Sitting in the Dark

One evening in July somewhere in Maine, my spouse wouldn’t wait until morning to look at the creaking, shuddering, fan/light assembly hanging over the dining room table and he turned off the electricity.  Now our dining room was too hot to sit in, and our aging brown wicker-patterned friend–its perpetual summer circling arrested–needed some tinkering with. Actually, I got my valiant spouseto turn the whole house’s electricity off so he wouldn’t hurt himself; he often rushes into the home maintenance jobs he loves because he has so little time after commuting and working.  Not endowed with feline vision, I decided to stay out of the way and seize the opportunity for a bit of rest.  Lying on the sofa during our own little load-shedding (the term used in India for when the electricity goes off for a while because the supply cannot keep up with the demand) with my head towards the big living room window framing the fluttery tree, I noticed the pink edge of the sky you don’t see in our tree-laden suburban neighborhood unless you’re outside walking.  It came back to me that during my childhood in the arid little town of Hijli, in West Bengal not far from the Bihar border, my parents would let twilight grow through the house most evenings.  They wouldn’t turn the lights on right away, just to enjoy the gradual fading and displacement of the harsh sunlight of the day.  We would sit on the veranda or in the living room and just let it get darker and darker, chatting or playing.  Our street of small university houses was still surrounded by grazing fields for cows and goats and a palpable stock of uncanny quiet.  A car or jeep might go by once a week, and most movement was by foot, bicycle or cycle-rickshaw.  In the evening, the voices of passersby–families strolling together, or friends in ones and twos hailing us from the front gate–carried into the veranda of our little cement house with the smooth floors, or through the wide open living room windows, long before we could see them clearly.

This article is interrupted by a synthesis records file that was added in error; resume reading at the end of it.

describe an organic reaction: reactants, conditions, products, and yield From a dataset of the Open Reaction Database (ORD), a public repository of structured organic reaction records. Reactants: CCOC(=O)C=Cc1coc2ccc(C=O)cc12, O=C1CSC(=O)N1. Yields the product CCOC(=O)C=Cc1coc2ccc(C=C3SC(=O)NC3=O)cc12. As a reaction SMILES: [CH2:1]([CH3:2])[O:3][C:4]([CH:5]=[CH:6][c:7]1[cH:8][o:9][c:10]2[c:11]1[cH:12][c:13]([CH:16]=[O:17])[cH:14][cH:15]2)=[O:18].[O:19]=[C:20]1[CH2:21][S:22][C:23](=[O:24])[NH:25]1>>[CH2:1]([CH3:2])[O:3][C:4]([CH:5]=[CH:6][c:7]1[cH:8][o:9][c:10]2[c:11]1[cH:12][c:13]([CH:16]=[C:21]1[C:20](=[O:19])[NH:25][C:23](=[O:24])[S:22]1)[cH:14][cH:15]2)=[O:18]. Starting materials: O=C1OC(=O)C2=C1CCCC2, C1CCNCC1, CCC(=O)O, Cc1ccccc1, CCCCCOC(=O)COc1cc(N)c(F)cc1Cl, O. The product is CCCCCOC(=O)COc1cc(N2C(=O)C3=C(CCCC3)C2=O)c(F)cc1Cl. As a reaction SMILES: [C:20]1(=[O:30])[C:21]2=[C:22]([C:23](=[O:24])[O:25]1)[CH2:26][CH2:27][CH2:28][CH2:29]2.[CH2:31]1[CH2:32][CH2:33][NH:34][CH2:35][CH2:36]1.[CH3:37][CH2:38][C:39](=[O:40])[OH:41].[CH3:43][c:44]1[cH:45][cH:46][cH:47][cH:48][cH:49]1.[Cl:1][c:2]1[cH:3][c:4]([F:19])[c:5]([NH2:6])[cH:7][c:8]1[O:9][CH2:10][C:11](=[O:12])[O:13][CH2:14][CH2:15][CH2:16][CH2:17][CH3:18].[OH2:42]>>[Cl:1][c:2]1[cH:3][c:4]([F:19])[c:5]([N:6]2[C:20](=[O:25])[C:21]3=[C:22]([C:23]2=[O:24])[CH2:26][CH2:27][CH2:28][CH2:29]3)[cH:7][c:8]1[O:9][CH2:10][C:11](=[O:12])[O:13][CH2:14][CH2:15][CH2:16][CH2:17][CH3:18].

This sitting around in the twilight was a less self-conscious form of relaxation than the fun activities we pitch ourselves into these days—bike rides, bookstore browses, and so on—because we are so aware of needing them.  When the lights finally came on in our Hijli house, it would have been for a 9 o clock supper, and it was always a blazing shock after the softening into the dark our eyes had enjoyed.  The idea then was to stay awake until the rice of our late meal was eaten, but I was a slow child, and mine would always get cold.

(July 2011/September 2012)

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I Hate This Notebook

(revised from an earlier, secret, blog)

I hate this notebook. It’s fat, almost 2 inches thick. A little brown brick of paper and temptingly leathery binding material.  The first time I saw it in a big chain bookstore, in the self-indulgent “Journals & Blank Books” aisle, the price was marked at $10.  Our baby was new and we weren’t spending much on ourselves since I was staying home–with no salary–to look after her; I fondled the notebook, and thought, you could travel months without having to buy a new journal, you could go and go and go, if you had THIS.  500 pages!  Cool quadrille, like the paper my German friends cover with their spidery handwriting.  Never mind that I wasn’t going on any solo trips any time soon, and hardly had the chance to take a shower or comb my hair, let alone write 500 pages.  The most writing I had managed so far—and I felt gleeful about that–was sending emails with the baby on my shoulder.